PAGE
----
Luxury rides around town
Not all of us have our own car or bike or bicycle to ferry us around town. And using the public transportation system used to be convenient and easy. Until that is the fuel crisis hit Nepal big time. Now it is always a battle of the strongest and shrewdest to get a seat on the overpacked microvans and tuk-tuks.
Hailing a cab has always been a privilege of the so-called moneyed people. But now taxis have become super-luxury with people on streets eyeing those in taxis with a kind of
envy and parai ta kind of respect. Many of us have vowed that we will use a taxi only in two situations — going to or coming from the airport, and if we have to rush someone to a hospital.
The taxi fares have skyrocketed, and on top of that no two taxis’ meters will tally. If you have been travelling the same distance regularly, you never get the same taxi fare. It always varies. It’s either pay up or pay up after a huge amount of shouting and screaming duel with the taxi driver.
You are left with the feeling of really being cheated.
And when you are unfortunate enough to have to take a taxi, you tend to feel the driving making you feel obligated to him for having let you ride in his taxi. And most of the time, your eyes are on the meter that is just blinking away to three-figure digits.
Forty-year-old former armyman Surendra Nembang has been driving a taxi in the Valley for the last couple of years. He says, “It’s not us who decide the taxi fares and hike those. All this is done by the Nap Tol Bibhag (Nepal Bureau of Standards and Metrology at Balaju). They tell us how much has been increased and we charge
accordingly. We don’t get
to charge extra as they check and seal the meter and we annually go and renew our meter.”
However, the tampering of taxi meters is nothing new for anyone. And there have been times where the whole ‘checked and sealed’ meters go haywire and you shake your head to see if what you are seeing is actually the right fare.
It is said that drivers fix meter manipulator which is known as earthling or tsoosh which
is fixed either on the gear or next to break or on the door next to the driver. When the wire is touched, the meter just jumps like crazy.
“I am not aware of such a problem though I have heard about such a trick,” says Nembang.
Bishal Theeng, 30, from Hetauda, who has been driving taxi for three years says, “When our taxi organisation did not pay attention to our demand of increasing the fares, we had to hold strikes and even got arrested. Now at last Nap Tol Bibhag has increased the fare.”
He frankly admits that due to the scarcity, long queues for half-a-tank of petrol and black market (you can get petrol for Rs 150-200 here) has caused them to ask more than the already increased fare.
“We just ask 100 or 150 extra than the regular fare. If they want to travel, they will. We are not here to do any social service. We too have to get our earning,” he says.
But Theeng says that in an emergency, he don’t make a fuss about fare.
And both Theeng and Nembang seconded each other saying that taxi is only for the rich, and that they themselves trael by micros and tempos.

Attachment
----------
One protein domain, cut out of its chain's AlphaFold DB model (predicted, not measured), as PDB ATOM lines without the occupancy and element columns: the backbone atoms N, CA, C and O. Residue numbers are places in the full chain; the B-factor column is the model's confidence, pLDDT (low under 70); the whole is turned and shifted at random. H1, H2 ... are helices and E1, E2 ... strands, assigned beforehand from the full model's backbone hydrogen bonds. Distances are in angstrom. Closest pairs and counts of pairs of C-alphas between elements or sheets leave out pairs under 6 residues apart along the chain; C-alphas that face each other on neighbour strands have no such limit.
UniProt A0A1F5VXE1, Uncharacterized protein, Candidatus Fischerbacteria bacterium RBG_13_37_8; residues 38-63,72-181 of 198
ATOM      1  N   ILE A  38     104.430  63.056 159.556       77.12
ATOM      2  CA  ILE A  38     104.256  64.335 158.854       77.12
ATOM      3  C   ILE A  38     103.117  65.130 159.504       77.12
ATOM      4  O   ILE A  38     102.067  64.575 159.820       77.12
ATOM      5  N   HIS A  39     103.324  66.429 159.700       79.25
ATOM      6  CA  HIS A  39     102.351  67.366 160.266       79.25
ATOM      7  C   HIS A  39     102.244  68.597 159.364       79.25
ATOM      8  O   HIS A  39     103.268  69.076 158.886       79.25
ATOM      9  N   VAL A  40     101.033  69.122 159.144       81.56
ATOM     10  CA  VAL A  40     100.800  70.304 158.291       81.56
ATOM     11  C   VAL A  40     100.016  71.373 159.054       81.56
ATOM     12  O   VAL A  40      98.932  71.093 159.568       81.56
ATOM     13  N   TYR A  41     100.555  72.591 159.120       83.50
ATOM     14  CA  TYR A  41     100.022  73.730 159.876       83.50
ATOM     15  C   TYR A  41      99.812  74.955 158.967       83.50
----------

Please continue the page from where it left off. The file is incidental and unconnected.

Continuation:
On the hike in fares, Mohan Koirala, Unit Chief (taxi tempo unit) Nepal Bureau of Standards and Metrology Balaju, says, “It’s not us who decide how much and when to raise the fares. The transportation department sends us the order about the price hike and we just implement the rule and send the notice,” adding, “While in a taxi, check if their seal is right as we seal according to the year. If the seal is expired, then you can lodge a complaint with us or the traffic police.”
About the meter tampering, he says, “We have heard about meter tempering
and manipulation. And if such cases (complaints) come to us, we take the needed action.”
Astronomical fares, tampered meters, drivers refusing to use the meters, charging Rs 100-150 more than
the usual fare... well as taxi drivers Nembang and Theeng said earlier taxis are just for the rich.
... Our say
I travel by taxi only in case of emergencies. For last three-four months I have not travelled by meter. I fix the fare beforehand. Even the shortest distance costs you around Rs 200, but I think that is okay as they (taxi drivers) are getting petrol in black.
— Priyanka Basnet,
It would have been easier for all if they had increased our salary along with price hike in products and services. I don’t mind paying extra or the high fare while travelling by taxi, but taxis today have become more of luxury than an emergency travel option.
— Rabina Maharjan, 27, student
Every morning we have fight with the taxi driver — either they ask more than the double of what is usually charged by meter or just refuse to travel short distance. So we find it better to walk the short distance — good exercise and even better for our mood. But in times of emergency, the whole situation gets pretty frustrating. It’s not that we don’t understand their problem and are willing to pay some extra cash, but demanding beforehand and not switching on the meter is irritating.
— Sonam, 37 and
Karma Doma, 38,
This hike in taxi fare has become quite difficult for me. I stay is such a place that there is no public transportation and I have to depend on taxis and they take a lot of advantage. They keep their own price range and act very arrogant. We don’t ride in a taxi just for fun. We too earn with much difficulty, and yes Rs 10-15 up-down due to jam and all is understandable, but some meters are too fast and some taxi drivers don’t even switch their meters on. We understand their problem but they have to be trustworthy as well.
— Doma, 45, housewife
(The males of the species approached for their comments said they had no taxi problem as all of them owned bikes.)